Friday Lesson: Name Ball Activity

Courtesy of Chris Cavert |

Name Ball
From Games for Group, Book 1 by Chris Cavert (adapted from an activity by Frank Harris)
Needs: Two different colored lightweight balls (for example, one yellow tennis ball and a red squish/relax ball) and a mid-size open area.  I like to use some spots for players to stand on—but they are not necessary.

Procedure: Have players stand in a circle, facing in, with space to permit catching and throwing a ball in any direction.  This first circle will be position “A.”  To start off, have all the players learn the first names of the people on their left and right.  Hand one of the players a ball – let’s say the yellow tennis ball.  This lead player then names the person on his right and tosses the tennis ball to that player – each person to the right of someone will be designated as the “right ball” catcher.  The tennis ball is passed consecutively to the right, as each thrower names the “right ball catcher” person to whom s/he throws.  The ball may be passed around the circle in this way two or three times, so that players become familiar with each other’s names and their “right ball catcher.”  The facilitator then removes the “right ball” from the circle.

Using a different colored ball – the red ball, another player in the group tosses it to the player on his/her left, (henceforth the “left ball catcher”) saying this player’s name.  The red ball is also passed consecutively to the left, as each thrower names the person to whom he is throwing—the “left ball catcher.”  Again, the group can do this a few times around to get the “left” names down.  The facilitator then removes the “left ball” from the circle and hands the “right ball” back to any player.

Before the throwing starts again, ask the players to scramble around to different positions in the circle (not standing next to the same players they just left—or right!?).  This second circle is position “B.”  The player with the “right ball” (tennis ball) locates the person who was on his right (the “right ball catcher”) from position “A,” names that person, and tosses the ball to that person.  That player in turn does the same thing with the player who was on his right in position “A”.  Continue this tossing process.  Should a player miss a catch for any reason, that player or another player may pick up the ball and resume play, tossing to his “right ball catcher” person.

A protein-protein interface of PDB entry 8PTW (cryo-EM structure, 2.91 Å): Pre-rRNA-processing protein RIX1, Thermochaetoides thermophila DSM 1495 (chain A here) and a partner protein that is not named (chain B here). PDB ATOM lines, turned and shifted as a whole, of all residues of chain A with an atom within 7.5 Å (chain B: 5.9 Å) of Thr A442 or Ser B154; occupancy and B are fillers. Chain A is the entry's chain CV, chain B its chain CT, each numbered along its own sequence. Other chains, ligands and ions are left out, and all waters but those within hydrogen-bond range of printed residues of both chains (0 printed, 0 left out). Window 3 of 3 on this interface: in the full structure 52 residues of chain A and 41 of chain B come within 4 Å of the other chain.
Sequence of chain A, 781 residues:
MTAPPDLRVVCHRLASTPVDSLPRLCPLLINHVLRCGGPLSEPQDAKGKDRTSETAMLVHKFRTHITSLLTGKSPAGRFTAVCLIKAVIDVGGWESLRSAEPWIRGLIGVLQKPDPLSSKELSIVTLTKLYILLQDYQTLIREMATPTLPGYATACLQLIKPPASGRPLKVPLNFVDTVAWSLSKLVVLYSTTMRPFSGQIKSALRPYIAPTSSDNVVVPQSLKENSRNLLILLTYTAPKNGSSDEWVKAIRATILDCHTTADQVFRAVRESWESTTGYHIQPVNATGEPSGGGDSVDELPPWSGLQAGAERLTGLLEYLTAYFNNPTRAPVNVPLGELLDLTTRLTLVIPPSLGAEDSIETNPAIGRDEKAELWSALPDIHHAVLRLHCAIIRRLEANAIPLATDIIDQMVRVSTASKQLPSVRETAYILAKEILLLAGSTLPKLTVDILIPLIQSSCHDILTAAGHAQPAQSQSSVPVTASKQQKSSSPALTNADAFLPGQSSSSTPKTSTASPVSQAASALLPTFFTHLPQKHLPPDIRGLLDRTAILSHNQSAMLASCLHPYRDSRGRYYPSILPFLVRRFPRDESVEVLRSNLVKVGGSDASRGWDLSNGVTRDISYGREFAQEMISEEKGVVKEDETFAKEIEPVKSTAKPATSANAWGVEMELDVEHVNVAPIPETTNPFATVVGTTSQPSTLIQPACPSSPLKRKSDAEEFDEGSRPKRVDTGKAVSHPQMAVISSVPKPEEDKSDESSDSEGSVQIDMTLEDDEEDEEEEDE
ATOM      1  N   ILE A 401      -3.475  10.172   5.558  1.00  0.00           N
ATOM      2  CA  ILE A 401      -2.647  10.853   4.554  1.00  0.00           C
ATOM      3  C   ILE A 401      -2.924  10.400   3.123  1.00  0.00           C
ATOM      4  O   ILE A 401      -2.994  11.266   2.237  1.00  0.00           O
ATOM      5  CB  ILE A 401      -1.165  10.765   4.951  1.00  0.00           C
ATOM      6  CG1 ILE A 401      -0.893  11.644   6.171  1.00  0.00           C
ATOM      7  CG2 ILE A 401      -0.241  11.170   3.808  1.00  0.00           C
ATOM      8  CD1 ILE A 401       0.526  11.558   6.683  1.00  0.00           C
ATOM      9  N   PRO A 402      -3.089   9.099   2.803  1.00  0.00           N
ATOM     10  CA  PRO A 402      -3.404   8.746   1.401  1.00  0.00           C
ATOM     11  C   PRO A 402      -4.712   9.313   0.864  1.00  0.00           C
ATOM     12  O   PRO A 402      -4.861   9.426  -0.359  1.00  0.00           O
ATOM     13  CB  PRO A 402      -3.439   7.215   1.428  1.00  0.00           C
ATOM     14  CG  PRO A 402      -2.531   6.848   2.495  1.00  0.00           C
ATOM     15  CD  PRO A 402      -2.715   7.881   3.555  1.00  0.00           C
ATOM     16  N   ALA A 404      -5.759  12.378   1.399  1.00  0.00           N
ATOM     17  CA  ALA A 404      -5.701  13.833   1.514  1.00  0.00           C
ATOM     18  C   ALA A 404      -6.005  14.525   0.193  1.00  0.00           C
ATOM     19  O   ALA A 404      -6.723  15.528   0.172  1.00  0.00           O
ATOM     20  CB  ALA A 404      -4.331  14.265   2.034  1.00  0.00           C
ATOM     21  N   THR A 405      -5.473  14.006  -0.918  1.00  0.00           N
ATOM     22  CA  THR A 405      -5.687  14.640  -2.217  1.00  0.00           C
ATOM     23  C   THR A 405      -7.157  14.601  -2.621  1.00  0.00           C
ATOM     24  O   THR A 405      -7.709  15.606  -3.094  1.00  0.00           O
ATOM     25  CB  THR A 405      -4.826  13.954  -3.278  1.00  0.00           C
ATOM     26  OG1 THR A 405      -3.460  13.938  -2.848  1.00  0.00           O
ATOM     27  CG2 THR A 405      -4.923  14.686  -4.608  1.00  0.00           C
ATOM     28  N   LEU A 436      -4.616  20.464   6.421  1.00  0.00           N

When the “right ball” passing is well along, add the “left ball.”  The first player with the ball finds the player that was on his left before the scrambling took place (from position “A”).  Keep both balls going in their specified directions to their specific “left” or “right” people.  Don’t forget about namecalling—not the bad kind either!

Once the game is well under way, additional “left” and “right” balls may be used.  I try to stick with the same kind and color for each direction, but that’s me.  Players can also be asked to change places more than once—create a “Position C” and even a “Position D” circle in order to call out different circle positions so players have to scramble around a bit.


•What was hard about the activity?

•What would have made the activity run smoother?

•Did anyone become confused during the game?  How did you react?

•Is it okay to get confused?  What makes it not okay?

•What might be the lesson learned here?


• Add a rubber chicken to the circle.  No one wants the rubber chicken so they are going to throw it to someone else—to anyone.  What does the rubber chicken do to the process?  What might you guess the rubber chicken stands for/represents?  What sorts of “rubber chickens” turn up in your life?

• How fast can the group return to position “A”?  This is how I say it: “I’m going to time this next challenge.  How fast can you return to position “A”? – GO!

This lesson is compliments of Chris Cavert, from his book  “Games (& other stuff) for Group, Book 1: Activities to Initiate Group Discussion“.

To find more information and to contact the author, please visit:

Join us every week in November for Friday Lessons with Chris Cavert. Chris has written twelve books including Affordable Portables, Games for Group, Books 1 & 2, Games for Teachers, and If Anybody Asks Me.

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